Not everyone who contributes to social security gets to collect it. 18th district Congressman Aaron Schock doesn't think that's fair.
Schock talked about that this morning at the downtown branch of the Peoria Public Library where he was promoting the Social Security Fairness Act. In Congress its known as H–R 235 and its meant to protect public sector employees who may contribute to social security on a private sector job.
"As more and more individuals try to increase their household income(s) and a lot of public sector employees take on additional work, whether part-time on the weekends or in the evenings, they are paying into social security," Schock told News 25.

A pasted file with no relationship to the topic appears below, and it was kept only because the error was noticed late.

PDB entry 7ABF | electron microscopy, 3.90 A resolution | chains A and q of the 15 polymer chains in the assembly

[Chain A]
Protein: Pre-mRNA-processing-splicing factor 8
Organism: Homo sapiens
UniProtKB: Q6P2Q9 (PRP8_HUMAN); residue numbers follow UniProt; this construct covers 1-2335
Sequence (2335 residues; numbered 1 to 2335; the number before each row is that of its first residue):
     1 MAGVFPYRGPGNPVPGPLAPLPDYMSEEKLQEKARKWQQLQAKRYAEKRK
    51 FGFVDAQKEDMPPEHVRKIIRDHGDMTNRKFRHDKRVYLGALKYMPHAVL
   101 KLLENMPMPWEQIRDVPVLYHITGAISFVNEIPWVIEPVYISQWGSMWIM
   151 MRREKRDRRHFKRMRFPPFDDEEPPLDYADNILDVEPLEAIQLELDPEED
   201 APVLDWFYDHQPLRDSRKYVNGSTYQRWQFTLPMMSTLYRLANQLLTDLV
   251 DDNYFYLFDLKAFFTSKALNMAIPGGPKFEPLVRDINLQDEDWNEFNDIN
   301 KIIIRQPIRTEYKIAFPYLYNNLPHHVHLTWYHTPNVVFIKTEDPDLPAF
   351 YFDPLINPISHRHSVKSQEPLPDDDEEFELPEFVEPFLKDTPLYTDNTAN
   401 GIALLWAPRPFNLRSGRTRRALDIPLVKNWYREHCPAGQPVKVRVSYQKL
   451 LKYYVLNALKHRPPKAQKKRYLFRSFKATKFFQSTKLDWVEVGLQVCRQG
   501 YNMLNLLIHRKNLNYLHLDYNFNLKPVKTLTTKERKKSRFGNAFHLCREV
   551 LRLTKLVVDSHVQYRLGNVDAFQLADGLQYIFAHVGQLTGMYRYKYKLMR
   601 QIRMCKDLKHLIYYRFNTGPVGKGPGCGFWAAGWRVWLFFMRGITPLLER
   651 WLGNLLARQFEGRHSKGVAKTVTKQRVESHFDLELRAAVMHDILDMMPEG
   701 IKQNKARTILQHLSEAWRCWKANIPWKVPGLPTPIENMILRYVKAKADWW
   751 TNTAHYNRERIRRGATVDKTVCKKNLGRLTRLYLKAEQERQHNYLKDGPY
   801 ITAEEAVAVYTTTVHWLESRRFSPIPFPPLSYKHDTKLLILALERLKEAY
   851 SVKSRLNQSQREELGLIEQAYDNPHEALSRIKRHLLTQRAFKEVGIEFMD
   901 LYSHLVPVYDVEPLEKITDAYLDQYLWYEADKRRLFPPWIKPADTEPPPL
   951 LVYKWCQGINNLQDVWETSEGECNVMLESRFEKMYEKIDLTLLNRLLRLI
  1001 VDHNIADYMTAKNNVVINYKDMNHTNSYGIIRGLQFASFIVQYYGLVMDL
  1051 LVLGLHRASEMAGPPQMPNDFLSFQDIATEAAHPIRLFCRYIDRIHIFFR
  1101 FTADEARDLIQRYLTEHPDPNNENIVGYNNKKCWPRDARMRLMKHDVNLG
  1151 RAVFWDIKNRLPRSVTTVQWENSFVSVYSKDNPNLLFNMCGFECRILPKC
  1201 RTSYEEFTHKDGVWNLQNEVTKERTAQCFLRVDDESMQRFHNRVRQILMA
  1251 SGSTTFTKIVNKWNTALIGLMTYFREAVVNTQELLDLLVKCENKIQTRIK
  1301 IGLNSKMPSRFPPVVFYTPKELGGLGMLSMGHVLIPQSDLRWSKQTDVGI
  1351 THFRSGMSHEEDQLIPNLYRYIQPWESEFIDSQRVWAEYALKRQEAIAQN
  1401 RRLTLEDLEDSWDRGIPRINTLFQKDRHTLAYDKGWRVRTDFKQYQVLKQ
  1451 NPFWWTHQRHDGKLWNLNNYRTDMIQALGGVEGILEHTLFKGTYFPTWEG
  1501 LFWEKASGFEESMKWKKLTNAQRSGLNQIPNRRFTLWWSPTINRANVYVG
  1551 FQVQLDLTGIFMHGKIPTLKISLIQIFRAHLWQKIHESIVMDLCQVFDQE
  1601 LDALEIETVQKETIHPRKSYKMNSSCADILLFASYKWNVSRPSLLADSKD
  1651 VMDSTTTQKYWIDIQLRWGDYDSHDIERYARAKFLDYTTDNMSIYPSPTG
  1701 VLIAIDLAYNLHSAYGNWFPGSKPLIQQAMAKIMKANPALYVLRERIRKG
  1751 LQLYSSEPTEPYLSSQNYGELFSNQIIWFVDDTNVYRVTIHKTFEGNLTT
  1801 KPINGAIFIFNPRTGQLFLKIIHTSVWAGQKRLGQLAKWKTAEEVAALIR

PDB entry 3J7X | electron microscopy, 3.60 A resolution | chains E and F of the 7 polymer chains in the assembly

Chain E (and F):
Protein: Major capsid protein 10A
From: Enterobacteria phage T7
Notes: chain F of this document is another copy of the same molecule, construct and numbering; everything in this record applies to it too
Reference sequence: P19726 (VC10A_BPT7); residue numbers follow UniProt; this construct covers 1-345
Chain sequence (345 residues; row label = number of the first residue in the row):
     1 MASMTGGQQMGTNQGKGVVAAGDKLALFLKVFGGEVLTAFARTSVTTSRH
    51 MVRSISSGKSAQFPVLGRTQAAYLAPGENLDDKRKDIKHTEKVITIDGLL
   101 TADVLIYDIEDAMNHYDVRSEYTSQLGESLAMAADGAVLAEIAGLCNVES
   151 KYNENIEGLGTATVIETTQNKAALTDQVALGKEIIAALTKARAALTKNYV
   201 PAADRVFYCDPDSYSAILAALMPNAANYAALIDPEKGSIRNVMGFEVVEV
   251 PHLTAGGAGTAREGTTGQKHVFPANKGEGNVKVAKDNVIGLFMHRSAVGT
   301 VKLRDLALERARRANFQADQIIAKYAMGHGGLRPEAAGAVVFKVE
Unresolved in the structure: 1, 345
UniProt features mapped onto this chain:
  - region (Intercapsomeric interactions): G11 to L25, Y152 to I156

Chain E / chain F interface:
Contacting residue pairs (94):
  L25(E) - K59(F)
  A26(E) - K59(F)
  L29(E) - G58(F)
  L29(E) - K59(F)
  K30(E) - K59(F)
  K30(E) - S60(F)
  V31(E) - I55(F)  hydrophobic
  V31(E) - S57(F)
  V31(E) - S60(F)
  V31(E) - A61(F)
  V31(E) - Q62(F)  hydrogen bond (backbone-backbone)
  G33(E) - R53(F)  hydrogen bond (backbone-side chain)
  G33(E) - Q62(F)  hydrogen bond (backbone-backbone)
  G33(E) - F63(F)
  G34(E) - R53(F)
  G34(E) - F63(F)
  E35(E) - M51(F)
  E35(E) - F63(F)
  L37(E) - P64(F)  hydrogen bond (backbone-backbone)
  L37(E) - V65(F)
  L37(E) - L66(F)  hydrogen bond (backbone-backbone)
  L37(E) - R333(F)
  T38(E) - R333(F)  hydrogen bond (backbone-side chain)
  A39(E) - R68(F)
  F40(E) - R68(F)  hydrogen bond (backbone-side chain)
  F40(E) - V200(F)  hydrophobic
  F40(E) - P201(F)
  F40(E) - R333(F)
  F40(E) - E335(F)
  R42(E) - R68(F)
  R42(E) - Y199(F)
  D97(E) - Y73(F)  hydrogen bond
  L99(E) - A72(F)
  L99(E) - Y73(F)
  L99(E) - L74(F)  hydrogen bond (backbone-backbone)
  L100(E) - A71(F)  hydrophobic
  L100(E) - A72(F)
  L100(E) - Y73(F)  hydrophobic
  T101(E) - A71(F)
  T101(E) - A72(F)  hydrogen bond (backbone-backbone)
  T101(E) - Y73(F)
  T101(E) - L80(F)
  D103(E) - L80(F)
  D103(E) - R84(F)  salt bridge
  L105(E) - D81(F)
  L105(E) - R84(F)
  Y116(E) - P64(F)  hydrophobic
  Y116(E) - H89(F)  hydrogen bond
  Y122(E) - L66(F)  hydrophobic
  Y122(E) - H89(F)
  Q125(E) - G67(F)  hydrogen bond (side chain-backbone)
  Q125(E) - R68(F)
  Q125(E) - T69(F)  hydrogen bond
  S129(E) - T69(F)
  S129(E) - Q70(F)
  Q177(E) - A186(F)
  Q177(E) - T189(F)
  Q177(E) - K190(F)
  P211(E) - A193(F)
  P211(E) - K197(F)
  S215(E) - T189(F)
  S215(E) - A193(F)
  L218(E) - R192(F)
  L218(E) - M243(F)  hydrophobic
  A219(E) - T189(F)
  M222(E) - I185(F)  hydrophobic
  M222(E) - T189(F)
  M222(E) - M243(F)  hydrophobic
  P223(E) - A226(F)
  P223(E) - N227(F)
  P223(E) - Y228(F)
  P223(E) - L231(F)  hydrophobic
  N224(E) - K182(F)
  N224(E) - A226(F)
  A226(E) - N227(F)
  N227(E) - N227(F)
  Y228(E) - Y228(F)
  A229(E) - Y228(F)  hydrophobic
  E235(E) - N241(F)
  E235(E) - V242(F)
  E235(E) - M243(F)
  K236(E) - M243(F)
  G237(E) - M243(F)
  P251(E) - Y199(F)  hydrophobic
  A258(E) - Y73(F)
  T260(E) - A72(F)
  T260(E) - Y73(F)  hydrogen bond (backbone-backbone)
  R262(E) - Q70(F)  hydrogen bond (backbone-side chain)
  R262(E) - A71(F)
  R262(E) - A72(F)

But because those people (such as public school teachers) have a full-time job with the government, the social security benefits they would receive from their part-time, private employment are reduced. Schock says that has to change.
"We’re not saying that anyone should draw from social security who hasn’t paid in. But if you have paid into social security and also work for the government, you should be provided some social security benefit for all of those years of paying in."
Schock says the bill has been stalled in Congress for several years now and is encouraging people to contact the office of House Ways and Means committee chairman Charlie Rengel (D-NY) to force a hearing. Rangel's office can be reached at (202) 225-4365 or people can send letters to him, addressed to Chairman Charlie Rangel, 2345 Rayburn HOB, Washington, DC, 20515.